The profession could learn from the way veterinary nurses are trained to enable a seamless transition from student to professional life, RCVS council has been told.

Concerns the profession was not keeping up with the training of its students were raised at RCVS council. Image © wellphoto / fotolia.
Concerns the profession was not keeping up with the training of its students were raised at RCVS council. Image © wellphoto / fotolia.

Speaking at the RCVS council meeting on 10 November, vet Peter Robinson said he was worried the profession was not keeping up with the training of its students.

He compared veterinary students with their nursing counterparts, saying VNs made a seemingly seamless transition from student to professional life, which was not the case for vets.

“Veterinary graduates struggle when they make the transition from university to practice, I think, and we need to concentrate on preparing students for that,” he said.

“We need to update EMS so it is more formal and mentoring is done prior to graduation – meaning students are better prepared for the job. Similar to when VNs graduate, it’s a seamless process from student to graduate. You almost don’t notice the difference, but you certainly notice it in vets.”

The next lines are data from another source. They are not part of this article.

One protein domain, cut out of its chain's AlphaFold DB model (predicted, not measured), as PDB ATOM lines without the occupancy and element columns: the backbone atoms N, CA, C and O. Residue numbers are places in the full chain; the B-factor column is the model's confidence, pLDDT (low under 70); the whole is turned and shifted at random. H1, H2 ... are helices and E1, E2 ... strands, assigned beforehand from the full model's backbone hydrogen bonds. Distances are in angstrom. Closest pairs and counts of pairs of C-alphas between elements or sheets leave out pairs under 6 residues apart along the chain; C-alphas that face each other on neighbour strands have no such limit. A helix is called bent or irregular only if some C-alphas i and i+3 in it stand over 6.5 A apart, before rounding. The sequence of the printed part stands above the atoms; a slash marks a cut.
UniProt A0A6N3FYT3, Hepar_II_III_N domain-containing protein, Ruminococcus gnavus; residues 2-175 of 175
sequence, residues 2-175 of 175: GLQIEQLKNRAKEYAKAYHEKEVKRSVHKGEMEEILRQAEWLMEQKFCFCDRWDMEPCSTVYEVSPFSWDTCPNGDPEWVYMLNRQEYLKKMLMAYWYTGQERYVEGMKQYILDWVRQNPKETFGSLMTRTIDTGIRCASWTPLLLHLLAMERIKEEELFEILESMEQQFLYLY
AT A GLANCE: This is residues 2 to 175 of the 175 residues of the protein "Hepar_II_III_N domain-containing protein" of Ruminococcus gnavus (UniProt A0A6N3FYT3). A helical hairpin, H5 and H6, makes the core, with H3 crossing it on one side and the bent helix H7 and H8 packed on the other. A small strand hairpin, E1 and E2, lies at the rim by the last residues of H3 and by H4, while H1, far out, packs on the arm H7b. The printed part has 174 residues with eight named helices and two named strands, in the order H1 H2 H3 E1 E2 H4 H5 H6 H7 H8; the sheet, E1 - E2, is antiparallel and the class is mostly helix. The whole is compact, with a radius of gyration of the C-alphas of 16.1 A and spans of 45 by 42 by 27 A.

Plans

Mr Robinson’s comments came as RCVS council discussed the conclusion of the three-year strategic plan and the 2017-19 draft.

He continued: “I am pleased with the plan – it’s good, but there are faults in it. My worry is we are not keeping up with the training of veterinary students.

“We now have fewer mixed practices – the majority are companion animal. There is extensive advertising, corporates, limited companies, specialist, species-specific and referral practices, telemedicine, a veterinary nursing profession and VN-owned practices.

“I don’t think training is keeping pace with that and we’ve got to start looking at how we train people going into practice and how we select those entering the profession.”

‘Disillusion and fear’

Vet and former RCVS president Jackie Molyneux said part of the problem was how new graduates are treated in practice.

While she stressed she was “immensely impressed” with the abilities of new graduates, she said: “I think a lot of new graduates are treated the same way James Herriot, and those of us of that age, were – dropped in and left to sink or swim. I don’t think that’s how they should be treated nowadays, but a proportion are, which leads to a huge amount of disillusion and fear.”

  • Read the full story – including further reaction from the council meeting – in the 28 November issue of Veterinary Times.
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